The Massacre of St Bartholomew's Eve

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022 – The Massacre of St Bartholomew's Eve
Doctor Who serial
Massacre of St Bartholomews Eve.jpg
The Doctor and Steven discuss events
Directed by Paddy Russell
Written by John Lucarotti
Donald Tosh
Script editor Donald Tosh
Gerry Davis
Produced by John Wiles
Executive producer(s) None
Incidental music composer Stock music by Pierre Arvey
Production code W
Series Season 3
Length 4 episodes, 25 minutes each
Episode(s) missing All 4 episodes
Date started 5 February 1966
Date ended 26 February 1966
← Preceded by Followed by →
The Daleks' Master Plan The Ark
List of Doctor Who serials

The Massacre of St Bartholomew's Eve is the completely missing fourth serial of the third season in the British science fiction television series Doctor Who, which was first broadcast in four weekly parts from 5 to 26 February 1966. This serial marks the first appearance of Jackie Lane as companion-to-be Dodo Chaplet. Although audio recordings and still photographs of the story exist, no footage of this serial is known to have survived.


The arrival of the TARDIS in Paris, France in 1572 places its occupants, the First Doctor and Steven Taylor, in a dangerous situation. Tensions between Protestants and Catholics are at fever pitch in the city –- with younger hotheads like Gaston, Viscount de Lerans, a Protestant Huguenot nobleman, and Simon Duval, a Catholic, drawn into violent confrontation in a tavern. Despite the danger, the Doctor heads off alone to visit the apothecary Charles Preslin, leaving Steven to drink alone but warning him to keep out of trouble. Moments later, Steven attracts the attention of the landlord of the tavern for not settling his bill, but is helped out financially by Nicholas Muss, a Huguenot, who welcomes him to his party of drinkers. Muss explains that the marriage of the Protestant Prince Henri of Navarre, to the Catholic Princess Marguerite de Valois, the sister of the King, is the cause of the heightened tension in Paris. While Steven, Gaston and Nicholas are wandering home, they find a frightened serving girl, Anne Chaplet, who is terrified of being pressed into the service of the Catholic Abbot of Amboise. Anne is also scared because she has heard some guards in the pay of the Cardinal mention how a religious massacre of Huguenots back in her home town of Wassy a decade earlier could now be replicated in Paris. To protect her and her knowledge, Nicholas arranges for Anne to go into the service of his master, Admiral Gaspard de Coligny, the most senior Protestant adviser at the Royal Court. Steven also stays with the Admiral to avoid the curfew in the city, as the Doctor has not returned to the tavern as arranged.

The next day, the Abbot of Amboise has arrived at his Parisian residence. He bears the exact likeness and voice of the Doctor. He is a religious zealot who acts as enforcer to the ever-absent Cardinal of Lorraine. The Abbot is about to journey to Paris to conduct a witch-hunt against all heresy, including the apothecaries and the Huguenots. He sends his secretary, Roger Colbert, out to track down the missing Anne Chaplet, convinced she has worked out the threat to the Protestants. Colbert makes for de Coligny’s house and tries to convince Nicholas, Gaston, and Steven that Anne has been over-creative in her interpretation of what she heard. A little later, Steven spies Colbert talking to the Abbot about the situation, and is stunned that the cleric seems to be the Doctor. When Steven and Nicholas track down Preslin’s shop to try to find the Doctor, they discover it has been closed since Preslin was arrested for heresy two years before. This news makes Nicholas suspicious that Steven is a spy in the employ of the Doctor/Abbot.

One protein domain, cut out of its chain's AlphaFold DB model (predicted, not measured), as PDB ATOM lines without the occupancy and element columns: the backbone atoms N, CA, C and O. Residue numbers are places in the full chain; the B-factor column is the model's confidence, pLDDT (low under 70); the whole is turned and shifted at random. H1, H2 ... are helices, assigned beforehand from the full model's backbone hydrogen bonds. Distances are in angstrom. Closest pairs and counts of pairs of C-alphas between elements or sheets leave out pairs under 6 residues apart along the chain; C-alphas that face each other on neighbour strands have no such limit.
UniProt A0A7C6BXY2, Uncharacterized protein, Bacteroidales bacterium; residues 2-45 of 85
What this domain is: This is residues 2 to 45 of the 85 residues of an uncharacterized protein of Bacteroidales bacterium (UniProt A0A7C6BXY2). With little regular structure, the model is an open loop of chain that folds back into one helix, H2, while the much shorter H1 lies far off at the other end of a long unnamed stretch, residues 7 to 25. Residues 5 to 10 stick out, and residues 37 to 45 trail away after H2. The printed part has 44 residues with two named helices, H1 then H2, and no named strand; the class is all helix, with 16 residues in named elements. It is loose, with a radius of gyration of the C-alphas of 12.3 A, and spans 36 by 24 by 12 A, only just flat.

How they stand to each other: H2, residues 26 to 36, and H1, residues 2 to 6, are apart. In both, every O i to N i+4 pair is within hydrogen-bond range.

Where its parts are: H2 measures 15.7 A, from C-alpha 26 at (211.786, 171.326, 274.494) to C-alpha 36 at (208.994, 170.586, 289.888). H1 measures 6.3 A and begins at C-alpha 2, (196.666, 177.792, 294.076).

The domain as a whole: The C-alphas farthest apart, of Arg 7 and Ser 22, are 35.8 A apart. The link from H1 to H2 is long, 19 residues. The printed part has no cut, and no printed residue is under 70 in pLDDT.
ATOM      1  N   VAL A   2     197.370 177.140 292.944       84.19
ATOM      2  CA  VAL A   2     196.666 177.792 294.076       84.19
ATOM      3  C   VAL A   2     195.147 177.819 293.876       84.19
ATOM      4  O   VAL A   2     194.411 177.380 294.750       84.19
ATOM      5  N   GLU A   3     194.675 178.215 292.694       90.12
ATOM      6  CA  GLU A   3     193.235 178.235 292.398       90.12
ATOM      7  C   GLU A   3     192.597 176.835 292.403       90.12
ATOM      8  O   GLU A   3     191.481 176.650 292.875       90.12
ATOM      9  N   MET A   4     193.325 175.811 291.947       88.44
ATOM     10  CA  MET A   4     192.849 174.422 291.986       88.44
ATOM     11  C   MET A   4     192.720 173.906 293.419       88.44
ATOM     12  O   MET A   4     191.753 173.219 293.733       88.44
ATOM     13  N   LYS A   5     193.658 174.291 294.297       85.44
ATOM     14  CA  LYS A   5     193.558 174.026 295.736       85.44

In the Council of France a power struggle is in place between the impassioned, Catholic Tavannes, Marshal of France, and the more cautious Admiral de Coligny, who is trying to persuade the Court to back the Dutch in their war against Spain.

Steven has now fallen out with and evaded Nicholas Muss, taking his chances in the streets of Paris alone. He heads for the Abbot’s house, believing him to be the Doctor, and hides there while Tavannes, Duval and Colbert meet to discuss their plans. The "Sea Beggar dies tomorrow" assures Tavannes, as an assassin has been engaged to kill him when he departs the Royal Council in the Louvre. The Sea Beggar is a codename for de Coligny, but the conspirators do not reveal this. With night falling again, Steven heads out again and finds Anne following him. She has been dismissed from service for protesting Steven’s innocence in the Catholic plot. They hide the night at Preslin’s empty shop then determine to try to find the identity of the Sea Beggar.

When the Council resumes at the Louvre the next morning, Tavannes and de Coligny are still locked in conflict. They also argue about domestic matters, with de Coligny urging more action to protect the Huguenots.

Steven and Anne call upon the Abbot, where he learns both that the Doctor is not the Abbot and the identity of the Sea Beggar. The pair flee before Anne can be confined, alerting the Abbot, Tavannes and Colbert of their danger since they evidently know too much. Steven and Anne make contact with Nicholas Muss and warn him the assassination of his master is about to take place. Nicholas bolts off and witnesses the assassination attempt, but de Coligny is merely wounded.

Tavannes believes the bungled assassination is the fault of the Abbot, who has become a liability, and the cleric is placed under arrest, suspected of being an impostor.

De Coligny has meanwhile been moved to his house, and a surgeon called, and as Steven and Nicholas tend to him they too receive news that the Abbot of Amboise has died. Steven is distraught, still partly convinced that the Doctor has adopted the Abbot’s guise, heads to the Abbot’s lodgings and sees the dead body there. It seems the Abbot has been assassinated too, inflaming the Catholic mob outside the house, which does not disappoint the real culprits, Colbert and Tavannes.

On the following day, Steven heads back to Preslin’s shop and is reunited with Anne. A little later the Doctor himself arrives, and is very insistent that he and Steven must depart the city as soon as possible. Anne is sent to her aunt’s house, with a warning from the Doctor that she must stay there. She heads off while Steven and the Doctor head across the city.